Insight into winning the Navy – $700 M Cyber Information Technology Services Contract

  |  November 8, 2018

Ken Blair–


With the release of the Sources Sought Notice (SSN) in January of 2017, the Navy began its journey on a long road to replace seven contracts with a single vehicle to provide Cyber technical, training, and analytical support to Naval Information Forces and its subordinate commands. The seven previous contracts were awarded under a single solicitation (N0018911R0019) and were fixed price with a total of eight responses received.

After a significant lapse in information from the contracting office, Deltek predicts that the long-awaited RFP may be released in November, with a potential award in May 2019. There has been no draft RFP, and the PWS that has been released is rather sparse without any concrete work requirements. Don’t be surprised if the November release is a draft RFP with a much more extensive PWS to address the 28 mission areas identified in the released PWS.

With an estimated value of well over $700M, the contract is anticipated to be an agency-specific IDIQ with a one-year base and four 1-year options.  At this time, it’s unknown how many awards will be made.

RFP Information to Date

No draft RFP has been released, so the specifics of the response are unknown. However, Attachment 1 to the released PWS includes 40 labor categories, and the mission area list shown is a broad brush of activities across the range of the Cyber-related landscape. Half of the labor categories require a TS/SCI/SSBI clearance. And they specifically stipulate that Contractor personnel shall have the appropriate security clearance as of the first day of the period of performance and that all TS/SCI clearances should be fully adjudicated and eligible for transfer as of the “first day of Contract/Task Order.”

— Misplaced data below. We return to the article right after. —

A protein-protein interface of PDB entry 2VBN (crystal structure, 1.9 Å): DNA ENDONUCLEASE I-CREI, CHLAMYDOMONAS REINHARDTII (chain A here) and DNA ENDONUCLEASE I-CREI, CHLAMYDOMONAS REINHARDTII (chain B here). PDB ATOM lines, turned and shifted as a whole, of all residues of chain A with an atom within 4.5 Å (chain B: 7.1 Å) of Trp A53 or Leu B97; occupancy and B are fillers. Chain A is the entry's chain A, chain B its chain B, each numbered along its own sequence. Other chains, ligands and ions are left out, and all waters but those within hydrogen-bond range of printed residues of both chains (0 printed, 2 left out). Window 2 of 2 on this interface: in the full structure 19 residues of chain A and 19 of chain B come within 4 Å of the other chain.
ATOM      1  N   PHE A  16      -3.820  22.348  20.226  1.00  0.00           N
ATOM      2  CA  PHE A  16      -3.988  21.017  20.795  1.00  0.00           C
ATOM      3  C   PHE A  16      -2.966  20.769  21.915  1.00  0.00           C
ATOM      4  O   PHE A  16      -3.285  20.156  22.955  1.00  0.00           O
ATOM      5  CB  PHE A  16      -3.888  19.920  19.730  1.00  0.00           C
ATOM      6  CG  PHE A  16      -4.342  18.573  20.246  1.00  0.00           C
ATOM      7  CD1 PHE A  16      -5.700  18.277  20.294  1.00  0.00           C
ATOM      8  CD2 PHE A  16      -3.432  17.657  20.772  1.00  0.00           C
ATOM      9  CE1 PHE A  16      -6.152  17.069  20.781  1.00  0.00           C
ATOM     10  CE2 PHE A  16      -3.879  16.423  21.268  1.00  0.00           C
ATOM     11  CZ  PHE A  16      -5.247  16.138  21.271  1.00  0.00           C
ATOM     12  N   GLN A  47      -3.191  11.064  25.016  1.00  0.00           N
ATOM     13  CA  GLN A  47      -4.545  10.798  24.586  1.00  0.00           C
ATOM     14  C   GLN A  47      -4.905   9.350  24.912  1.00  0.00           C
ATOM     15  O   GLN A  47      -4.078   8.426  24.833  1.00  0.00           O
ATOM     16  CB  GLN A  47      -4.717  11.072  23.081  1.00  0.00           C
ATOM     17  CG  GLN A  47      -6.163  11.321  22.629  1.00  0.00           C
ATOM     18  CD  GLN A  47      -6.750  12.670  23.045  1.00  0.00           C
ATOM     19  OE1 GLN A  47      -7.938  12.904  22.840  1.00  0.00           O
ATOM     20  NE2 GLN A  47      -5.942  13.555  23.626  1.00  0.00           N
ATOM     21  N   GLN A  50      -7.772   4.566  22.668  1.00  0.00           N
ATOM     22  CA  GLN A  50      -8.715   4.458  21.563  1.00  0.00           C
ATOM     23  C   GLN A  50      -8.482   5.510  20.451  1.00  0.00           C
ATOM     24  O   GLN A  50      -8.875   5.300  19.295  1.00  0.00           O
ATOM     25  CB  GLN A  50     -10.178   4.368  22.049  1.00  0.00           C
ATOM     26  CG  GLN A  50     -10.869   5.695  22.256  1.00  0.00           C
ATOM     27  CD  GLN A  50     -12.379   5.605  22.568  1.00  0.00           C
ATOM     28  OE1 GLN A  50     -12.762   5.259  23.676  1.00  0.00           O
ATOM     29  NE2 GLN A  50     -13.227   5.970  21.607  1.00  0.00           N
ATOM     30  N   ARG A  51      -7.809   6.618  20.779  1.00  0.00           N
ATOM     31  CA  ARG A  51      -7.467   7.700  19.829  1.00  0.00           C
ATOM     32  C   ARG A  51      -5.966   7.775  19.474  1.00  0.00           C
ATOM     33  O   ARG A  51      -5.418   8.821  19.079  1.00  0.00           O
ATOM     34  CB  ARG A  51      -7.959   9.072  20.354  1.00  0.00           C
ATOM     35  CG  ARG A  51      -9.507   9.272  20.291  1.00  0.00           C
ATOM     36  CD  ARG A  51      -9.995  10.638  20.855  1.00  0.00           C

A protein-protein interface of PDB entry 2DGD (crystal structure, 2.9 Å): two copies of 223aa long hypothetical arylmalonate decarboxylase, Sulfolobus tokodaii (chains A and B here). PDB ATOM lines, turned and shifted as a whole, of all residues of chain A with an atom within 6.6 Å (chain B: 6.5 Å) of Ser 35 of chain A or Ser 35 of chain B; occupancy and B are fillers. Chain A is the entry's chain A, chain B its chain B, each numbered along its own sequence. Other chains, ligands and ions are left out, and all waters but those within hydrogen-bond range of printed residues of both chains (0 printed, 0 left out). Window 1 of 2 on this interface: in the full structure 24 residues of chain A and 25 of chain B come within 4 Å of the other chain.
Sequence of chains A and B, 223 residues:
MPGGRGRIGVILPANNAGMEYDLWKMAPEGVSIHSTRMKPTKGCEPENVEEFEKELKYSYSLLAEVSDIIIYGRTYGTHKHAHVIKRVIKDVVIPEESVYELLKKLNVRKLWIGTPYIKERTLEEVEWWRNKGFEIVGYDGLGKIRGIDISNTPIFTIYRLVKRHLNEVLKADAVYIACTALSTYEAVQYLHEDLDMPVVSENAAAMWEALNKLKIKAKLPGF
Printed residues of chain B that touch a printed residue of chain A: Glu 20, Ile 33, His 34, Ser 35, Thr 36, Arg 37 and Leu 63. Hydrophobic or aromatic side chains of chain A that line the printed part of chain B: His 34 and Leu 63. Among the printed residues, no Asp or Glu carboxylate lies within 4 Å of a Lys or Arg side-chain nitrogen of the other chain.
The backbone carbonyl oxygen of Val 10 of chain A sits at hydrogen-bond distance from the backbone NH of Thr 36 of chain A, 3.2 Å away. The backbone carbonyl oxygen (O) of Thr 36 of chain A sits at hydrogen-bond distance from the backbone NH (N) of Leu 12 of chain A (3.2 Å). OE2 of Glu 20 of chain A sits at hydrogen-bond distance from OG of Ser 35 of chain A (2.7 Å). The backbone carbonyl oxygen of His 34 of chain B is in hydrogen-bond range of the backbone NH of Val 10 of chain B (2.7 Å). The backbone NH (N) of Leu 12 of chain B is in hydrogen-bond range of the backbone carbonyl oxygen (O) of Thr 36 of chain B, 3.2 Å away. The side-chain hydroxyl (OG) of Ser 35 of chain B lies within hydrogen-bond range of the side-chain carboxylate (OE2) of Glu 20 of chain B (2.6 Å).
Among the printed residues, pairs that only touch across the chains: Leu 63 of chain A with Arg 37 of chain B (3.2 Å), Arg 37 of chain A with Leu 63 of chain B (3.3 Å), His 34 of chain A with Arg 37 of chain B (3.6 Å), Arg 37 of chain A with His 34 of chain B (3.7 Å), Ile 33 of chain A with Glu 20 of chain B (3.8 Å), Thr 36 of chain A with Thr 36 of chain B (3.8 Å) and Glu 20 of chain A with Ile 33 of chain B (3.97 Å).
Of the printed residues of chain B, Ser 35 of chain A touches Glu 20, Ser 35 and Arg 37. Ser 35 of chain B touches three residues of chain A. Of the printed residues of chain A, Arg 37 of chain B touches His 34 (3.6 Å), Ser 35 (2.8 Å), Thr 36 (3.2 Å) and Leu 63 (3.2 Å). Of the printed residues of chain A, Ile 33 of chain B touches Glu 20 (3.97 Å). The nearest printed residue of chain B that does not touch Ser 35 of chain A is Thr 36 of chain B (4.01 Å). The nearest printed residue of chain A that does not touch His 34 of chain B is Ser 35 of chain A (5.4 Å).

Winning a Contract

Given the immediacy of the potential RFP release, potential bidders should be taking a look at their personnel with the skills and experiences identified in the PWS. None of the labor categories would appear to have any particularly difficult-to-fill requirements. But the required Day 1 status of the clearances may take some maneuvering to be fully compliant.

Once the RFP is released, anticipate a 45-day turn. If a draft is released, treat it like the final and begin gathering your resources and start the content development cycle. You’ll need to marshal your writing resources to cover the broad mission areas and start developing your past performance. Consider targeting your past performance not only from a contract perspective but also from a personnel perspective and consider designating additional key personnel beyond what the RFP may require so that you can directly intersperse their experience with the requirements of the RFP.